Album Review: Lit

the view from the bottom (megaforce records)

After discovering Lit's second album, 1999's A Place In The Sun in the stack of glistening, forbidden gems that was my sister's CD collection, the Californians have released their latest effort, The View From The Bottom, harnessing their 90's Pop Punk roots.

After the success of A Place In The Sun, which spawned their three biggest singles (Miserable, Zip Lock and My Own Worst Enemy), Lit are back with their fifth album. Having ventured into the studio late last year with Butch Walker (Panic! At The Disco, Avril Lavigne, Weezer), The View From The Bottom was mixed by Joe Zook (Katy Perry, The Hives, One Republic, Pink), and tells the story of the band's experiences over the past ten years, both personal and collective, including the trauma of losing their drummer, Allen Shellenberger, in 2009 after suffering from a brain tumour.

Although Lit have kept a somewhat low profile compared to their contemporaries like Blink 182, Smash Mouth and Sugar Ray, the band seem to have acquired a new lease of life for this diverse record; a handful of catchy hooks and nostalgia-inducing Pop Rock.

The album kicks off with C'Mon, where a chant-heavy introduction leads into a powerful guitar riff, featuring a big chorus with the feel-good message: "Let's stop messing around, it's all about tonight, it's all about right here, right now." Nothing overly profound, but it captures the band's 'live for the moment' outlook on life.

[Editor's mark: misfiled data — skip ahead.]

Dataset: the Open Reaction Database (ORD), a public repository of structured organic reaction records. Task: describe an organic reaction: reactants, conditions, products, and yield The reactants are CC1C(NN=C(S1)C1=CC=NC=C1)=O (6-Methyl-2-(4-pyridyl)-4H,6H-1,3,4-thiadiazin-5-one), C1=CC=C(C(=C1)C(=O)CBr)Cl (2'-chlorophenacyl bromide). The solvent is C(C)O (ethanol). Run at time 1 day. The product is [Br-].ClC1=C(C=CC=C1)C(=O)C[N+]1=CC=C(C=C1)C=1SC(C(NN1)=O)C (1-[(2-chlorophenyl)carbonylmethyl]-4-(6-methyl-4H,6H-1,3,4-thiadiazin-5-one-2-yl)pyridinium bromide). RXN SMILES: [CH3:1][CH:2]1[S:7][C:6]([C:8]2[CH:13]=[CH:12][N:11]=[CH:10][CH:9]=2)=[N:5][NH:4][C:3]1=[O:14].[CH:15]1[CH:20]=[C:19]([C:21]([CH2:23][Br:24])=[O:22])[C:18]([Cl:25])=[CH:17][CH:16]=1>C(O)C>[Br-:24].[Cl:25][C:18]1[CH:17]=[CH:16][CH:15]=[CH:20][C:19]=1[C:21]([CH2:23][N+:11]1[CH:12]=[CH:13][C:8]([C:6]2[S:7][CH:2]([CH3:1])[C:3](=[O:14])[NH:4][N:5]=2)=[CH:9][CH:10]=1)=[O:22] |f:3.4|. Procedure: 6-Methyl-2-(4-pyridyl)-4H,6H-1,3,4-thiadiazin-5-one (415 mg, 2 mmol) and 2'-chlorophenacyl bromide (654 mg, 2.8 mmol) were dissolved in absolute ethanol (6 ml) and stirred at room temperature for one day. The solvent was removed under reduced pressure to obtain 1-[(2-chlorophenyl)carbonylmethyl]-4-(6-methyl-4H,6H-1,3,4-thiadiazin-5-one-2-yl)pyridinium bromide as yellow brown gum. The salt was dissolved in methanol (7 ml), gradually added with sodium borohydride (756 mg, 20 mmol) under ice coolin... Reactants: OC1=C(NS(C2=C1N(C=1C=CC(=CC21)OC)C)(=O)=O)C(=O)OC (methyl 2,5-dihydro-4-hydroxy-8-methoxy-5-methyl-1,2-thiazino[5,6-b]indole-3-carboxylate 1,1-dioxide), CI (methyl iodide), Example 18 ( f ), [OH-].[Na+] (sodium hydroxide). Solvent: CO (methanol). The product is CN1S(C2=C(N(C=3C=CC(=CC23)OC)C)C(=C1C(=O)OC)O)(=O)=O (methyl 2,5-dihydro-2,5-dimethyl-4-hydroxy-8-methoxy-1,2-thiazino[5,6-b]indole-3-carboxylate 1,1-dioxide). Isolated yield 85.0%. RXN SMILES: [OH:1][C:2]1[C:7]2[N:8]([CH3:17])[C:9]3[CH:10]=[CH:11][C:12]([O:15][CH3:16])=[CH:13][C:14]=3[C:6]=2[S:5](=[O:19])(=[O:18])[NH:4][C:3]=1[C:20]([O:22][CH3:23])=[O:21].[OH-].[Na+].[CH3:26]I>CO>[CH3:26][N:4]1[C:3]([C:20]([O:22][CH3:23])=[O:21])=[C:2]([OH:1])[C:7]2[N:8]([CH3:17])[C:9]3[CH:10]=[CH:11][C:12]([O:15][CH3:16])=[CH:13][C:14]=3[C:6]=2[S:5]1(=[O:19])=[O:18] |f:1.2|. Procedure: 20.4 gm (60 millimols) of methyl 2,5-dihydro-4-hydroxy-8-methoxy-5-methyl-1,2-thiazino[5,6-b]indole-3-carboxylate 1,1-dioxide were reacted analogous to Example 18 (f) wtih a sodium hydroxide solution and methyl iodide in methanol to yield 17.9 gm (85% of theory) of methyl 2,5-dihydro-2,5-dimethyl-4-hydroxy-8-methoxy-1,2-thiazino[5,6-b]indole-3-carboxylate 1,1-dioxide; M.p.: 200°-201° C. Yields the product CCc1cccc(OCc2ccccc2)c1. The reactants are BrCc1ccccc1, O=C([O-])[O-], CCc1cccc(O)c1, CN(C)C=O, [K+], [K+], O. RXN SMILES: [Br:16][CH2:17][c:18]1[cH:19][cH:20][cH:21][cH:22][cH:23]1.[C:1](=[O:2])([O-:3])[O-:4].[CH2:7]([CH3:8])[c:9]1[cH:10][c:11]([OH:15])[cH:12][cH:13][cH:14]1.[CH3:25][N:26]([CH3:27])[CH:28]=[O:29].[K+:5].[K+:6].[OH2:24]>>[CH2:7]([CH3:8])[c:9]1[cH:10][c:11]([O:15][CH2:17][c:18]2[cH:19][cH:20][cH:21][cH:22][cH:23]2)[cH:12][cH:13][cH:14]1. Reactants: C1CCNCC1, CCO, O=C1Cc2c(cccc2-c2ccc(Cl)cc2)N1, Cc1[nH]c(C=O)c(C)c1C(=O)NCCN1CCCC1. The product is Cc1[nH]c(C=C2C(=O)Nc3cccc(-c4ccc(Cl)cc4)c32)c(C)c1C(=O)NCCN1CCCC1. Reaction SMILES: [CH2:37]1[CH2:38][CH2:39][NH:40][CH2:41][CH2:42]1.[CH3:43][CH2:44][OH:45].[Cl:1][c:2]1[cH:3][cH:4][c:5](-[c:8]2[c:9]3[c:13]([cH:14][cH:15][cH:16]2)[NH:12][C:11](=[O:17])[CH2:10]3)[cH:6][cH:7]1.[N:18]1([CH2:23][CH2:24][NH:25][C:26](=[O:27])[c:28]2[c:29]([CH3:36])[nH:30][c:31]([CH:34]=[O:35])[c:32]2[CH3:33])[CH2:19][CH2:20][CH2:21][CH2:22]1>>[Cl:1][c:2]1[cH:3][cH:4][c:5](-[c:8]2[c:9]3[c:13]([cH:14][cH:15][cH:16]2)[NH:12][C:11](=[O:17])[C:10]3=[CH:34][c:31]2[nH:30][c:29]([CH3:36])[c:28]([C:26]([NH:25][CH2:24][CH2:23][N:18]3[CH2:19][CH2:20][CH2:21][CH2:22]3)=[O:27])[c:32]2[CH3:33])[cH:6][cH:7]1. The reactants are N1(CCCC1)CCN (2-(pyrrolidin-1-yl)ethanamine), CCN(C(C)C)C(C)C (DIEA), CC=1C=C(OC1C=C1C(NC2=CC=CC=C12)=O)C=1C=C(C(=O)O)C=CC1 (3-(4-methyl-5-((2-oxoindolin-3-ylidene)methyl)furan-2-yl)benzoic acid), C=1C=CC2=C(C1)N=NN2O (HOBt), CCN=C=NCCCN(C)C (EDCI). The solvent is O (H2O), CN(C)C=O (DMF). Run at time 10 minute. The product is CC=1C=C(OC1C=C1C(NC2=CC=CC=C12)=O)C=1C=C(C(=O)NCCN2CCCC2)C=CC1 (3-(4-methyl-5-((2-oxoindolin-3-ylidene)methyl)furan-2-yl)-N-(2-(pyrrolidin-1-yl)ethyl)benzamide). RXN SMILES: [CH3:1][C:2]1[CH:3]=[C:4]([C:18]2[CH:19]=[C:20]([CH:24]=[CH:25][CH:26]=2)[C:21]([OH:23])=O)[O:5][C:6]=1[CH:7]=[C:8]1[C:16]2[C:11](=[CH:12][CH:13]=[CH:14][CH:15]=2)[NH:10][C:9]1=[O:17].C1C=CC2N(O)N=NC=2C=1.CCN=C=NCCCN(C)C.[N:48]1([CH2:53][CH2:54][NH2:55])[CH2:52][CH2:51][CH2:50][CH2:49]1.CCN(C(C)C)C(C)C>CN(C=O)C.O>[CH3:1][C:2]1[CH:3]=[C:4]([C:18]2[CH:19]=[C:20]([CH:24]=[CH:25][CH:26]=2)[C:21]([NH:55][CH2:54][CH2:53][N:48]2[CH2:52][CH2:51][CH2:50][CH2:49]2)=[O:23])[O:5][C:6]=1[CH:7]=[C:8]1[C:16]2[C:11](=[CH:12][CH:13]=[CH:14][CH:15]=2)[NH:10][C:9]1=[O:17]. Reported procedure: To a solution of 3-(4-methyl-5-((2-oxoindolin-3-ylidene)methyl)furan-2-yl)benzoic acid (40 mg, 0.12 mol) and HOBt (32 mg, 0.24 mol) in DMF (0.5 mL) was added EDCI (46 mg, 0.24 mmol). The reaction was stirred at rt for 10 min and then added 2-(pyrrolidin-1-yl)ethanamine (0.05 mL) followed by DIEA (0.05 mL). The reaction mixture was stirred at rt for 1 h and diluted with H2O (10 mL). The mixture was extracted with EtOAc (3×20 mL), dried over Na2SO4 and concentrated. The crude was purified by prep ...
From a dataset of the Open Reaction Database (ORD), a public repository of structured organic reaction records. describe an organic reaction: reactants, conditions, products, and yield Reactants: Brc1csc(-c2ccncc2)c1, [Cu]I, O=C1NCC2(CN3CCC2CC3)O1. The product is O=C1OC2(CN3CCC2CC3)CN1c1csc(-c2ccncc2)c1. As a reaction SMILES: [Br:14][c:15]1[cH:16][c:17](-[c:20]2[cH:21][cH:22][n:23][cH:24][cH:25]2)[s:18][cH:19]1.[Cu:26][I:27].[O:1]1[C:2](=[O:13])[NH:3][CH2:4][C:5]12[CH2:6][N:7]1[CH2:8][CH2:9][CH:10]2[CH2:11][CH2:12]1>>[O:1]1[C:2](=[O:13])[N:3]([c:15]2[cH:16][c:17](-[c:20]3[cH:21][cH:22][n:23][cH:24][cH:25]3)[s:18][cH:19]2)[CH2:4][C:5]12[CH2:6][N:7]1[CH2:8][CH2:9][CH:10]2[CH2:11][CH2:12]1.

You Tonight is another catchy Rock number, co-written by Marti Frederiksen (Aerosmith, Ozzy Osbourne, Mick Jagger, Carrie Underwood). Same Shit Different Drink (also co-written with Walker), is a rather cheesy affair oozing with a glam-rock/teeny-pop feel. Stomping percussion, shouts of 'Hey, Hey' and lyrics like "One, two, three, four shots with my friends", make for a slightly cringeworthy listen. But given their past musical style, this is kind of expected.

In Miss You Gone, Lit delve into a dancey, post-punk , while She Don't Know is a bittersweet ballad moving in the vein of soft-rock, featuring the classic guitar solo and cliche lines such as "I'm falling apart....It's breaking my heart" - standard teenage dilema stuff, you know? We've all been there.

The real rock riffs come out in Partner In Crime, with the band making good use of the Voice Box - every Glam band's favourite musical accessory - made famous by Bon Jovi and Alice In Chains, before a more poignant atmosphere is created in Here's To Us. Acoustic guitars, strings and even a hint of bells are featured in this track, most likely to be a tribute to their late drummer.

The View From The Bottom is an immediate ear-catcher, bringing together the group's love of bombastic glam rock production and no-apologies party rock fun. The record's stadium-filler moments are further exaggerated by the heavy, guitar-driven riffs and anthemic choruses, and the band aren't afraid to show their softer side with some mid-tempo, heart-felt offerings. If that's not a progression from their one-hit-wonder reputation, I don't what is.